REVIEW: Maleficent: Sympathy for the Rebel

6 minute read

This one had all the makings: a famed Disney villainess played by Hollywood’s’ most infernally glamorous star; a script by the screenwriter of Disney’s Beauty and the Beast, The Lion King and the Tim Burton Alice in Wonderland; direction by the Oscar-winning production designer of Avatar — all in the service of reimagining a beloved fairy tale with a true-love twist. What could possibly go wrong?

Nearly everything, in Maleficent, a revisionist “origins story” of the sorceress in Disney’s 1959 animated feature Sleeping Beauty. Except for Angelina Jolie, exemplary as the fairy badmother who laid a narcotic curse on an infant princess, this pricey live-action drama is a dismaying botch. Robert Stromberg, the expert draftsman in his debut as director, has no mastery of casting and guiding actors, little sense of narrative pace or build and — the big, sad surprise — a leaden sense of visualizing Maleficent’s fairyland. Full of spells and transformations, the movie couldn’t be less magical.

Borrowing from the novel and Broadway musical Wicked, which gave a redemptive backstory to The Wizard of Oz’s Witch of the West, scriptwriter Linda Woolverton argues that the young Maleficent (Isobelle Molloy as a child, Ella Purnell as a teen) was a sweet, grave girl — an elfin aristocrat who, in other circumstances, might have grown up to be a wise queen like Galadriel in The Lord of the Rings. But instead of Aragorn she met the human Stefan (Michael Higgins as a boy, Jackson Bews as a teen and Sharlto Copley as an adult). This dashing lad won Maleficent’s love and, ambition overwhelming ardor, clipped and stole her wings to become the king of a neighboring realm. Bastard!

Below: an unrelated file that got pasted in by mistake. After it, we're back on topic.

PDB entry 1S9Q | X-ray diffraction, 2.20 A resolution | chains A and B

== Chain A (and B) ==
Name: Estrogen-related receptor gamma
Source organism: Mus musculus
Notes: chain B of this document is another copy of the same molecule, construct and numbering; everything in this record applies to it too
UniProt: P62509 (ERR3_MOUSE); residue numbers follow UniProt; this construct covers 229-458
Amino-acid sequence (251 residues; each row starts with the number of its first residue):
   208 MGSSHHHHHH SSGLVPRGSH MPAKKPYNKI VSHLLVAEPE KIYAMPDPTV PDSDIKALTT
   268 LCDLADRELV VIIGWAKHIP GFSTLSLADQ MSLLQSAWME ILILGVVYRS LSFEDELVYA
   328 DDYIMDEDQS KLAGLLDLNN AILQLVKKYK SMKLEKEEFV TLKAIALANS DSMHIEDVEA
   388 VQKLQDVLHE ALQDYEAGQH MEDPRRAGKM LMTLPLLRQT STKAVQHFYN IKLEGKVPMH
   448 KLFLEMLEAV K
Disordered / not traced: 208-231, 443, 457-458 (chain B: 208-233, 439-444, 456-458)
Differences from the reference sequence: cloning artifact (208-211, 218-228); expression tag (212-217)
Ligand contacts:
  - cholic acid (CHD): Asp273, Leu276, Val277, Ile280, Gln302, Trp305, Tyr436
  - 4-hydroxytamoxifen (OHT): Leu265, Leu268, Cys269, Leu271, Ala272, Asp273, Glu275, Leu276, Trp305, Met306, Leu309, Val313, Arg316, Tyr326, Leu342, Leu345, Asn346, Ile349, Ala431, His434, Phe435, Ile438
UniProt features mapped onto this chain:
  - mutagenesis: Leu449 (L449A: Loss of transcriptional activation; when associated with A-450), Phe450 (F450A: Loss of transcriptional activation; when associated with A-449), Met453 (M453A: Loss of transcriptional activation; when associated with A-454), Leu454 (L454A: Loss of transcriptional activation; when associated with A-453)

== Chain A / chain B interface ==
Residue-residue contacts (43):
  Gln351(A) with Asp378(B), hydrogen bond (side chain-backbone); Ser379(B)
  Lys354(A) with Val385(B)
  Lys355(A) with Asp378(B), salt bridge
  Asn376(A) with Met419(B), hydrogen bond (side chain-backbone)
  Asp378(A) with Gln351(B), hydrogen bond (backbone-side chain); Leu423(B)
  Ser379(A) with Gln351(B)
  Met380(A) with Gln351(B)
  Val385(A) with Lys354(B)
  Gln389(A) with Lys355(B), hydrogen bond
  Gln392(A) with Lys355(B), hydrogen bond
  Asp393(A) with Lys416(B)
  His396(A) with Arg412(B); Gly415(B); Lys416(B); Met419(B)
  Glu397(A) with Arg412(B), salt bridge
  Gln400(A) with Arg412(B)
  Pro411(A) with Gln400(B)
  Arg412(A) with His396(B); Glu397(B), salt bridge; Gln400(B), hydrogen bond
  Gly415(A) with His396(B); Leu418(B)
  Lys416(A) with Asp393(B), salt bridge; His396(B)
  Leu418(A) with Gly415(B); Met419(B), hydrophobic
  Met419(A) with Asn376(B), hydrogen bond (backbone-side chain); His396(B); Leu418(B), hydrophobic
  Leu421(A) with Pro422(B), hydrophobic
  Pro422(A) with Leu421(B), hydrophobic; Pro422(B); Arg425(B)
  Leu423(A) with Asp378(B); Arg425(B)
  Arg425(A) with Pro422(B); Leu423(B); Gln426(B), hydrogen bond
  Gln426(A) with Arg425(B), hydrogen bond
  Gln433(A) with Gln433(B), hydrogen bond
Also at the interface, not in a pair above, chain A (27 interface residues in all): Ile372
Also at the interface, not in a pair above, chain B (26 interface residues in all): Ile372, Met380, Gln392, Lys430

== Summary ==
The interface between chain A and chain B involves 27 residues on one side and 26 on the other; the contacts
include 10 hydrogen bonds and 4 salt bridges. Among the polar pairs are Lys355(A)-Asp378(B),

To revenge herself on the man who unleashed her Wicked side, Maleficent barges into the christening of King Stefan’s daughter Aurora and proclaims her famous curse: that on the girl’s 16th birthday she will prick her finger on a sewing-wheel needle and fall into a coma, breakable only by “true love’s kiss.” The King sends the infant into the Witness Protection program of three nattering fairies (Isabelle Staunton, Lesley Manville and Juno Temple) whose cottage is monitored by Maleficent’s shape-shifting servant Diaval (Sam Riley).

(SEE: 13 Disney Princesses and the Actresses Who Voiced Them)

At first Maleficent thinks the baby is “so ugly you could almost feel sorry for it.” But over the years in the forest, Aurora grows into a lovely teen (Elle Fanning) who calls Maleficent her fairy godmother. She just might steal — as the woman who cursed her says — “what was left of my heart.” Cared for by three fairies who are, at best, dotty aunts, a girl alone needs a mother figure, and finds it in Maleficent. (Aurora at five is played by the star’s daughter Vivienne Jolie-Pitt.) The warmth she can provide is chilled by the knowledge that she is the one who, long ago, doomed her one loving alliance.

Producer Joe Roth — who also shepherded the live-action versions of Alice in Wonderland and Oz the Great and Powerful through Disney, and Snow White and the Huntsman at Universal — rightly recognized Jolie’s kinship to Maleficent, declaring that “There was no point in making the movie if it wasn’t her.” He was alluding to the star’s dominant, regal otherness.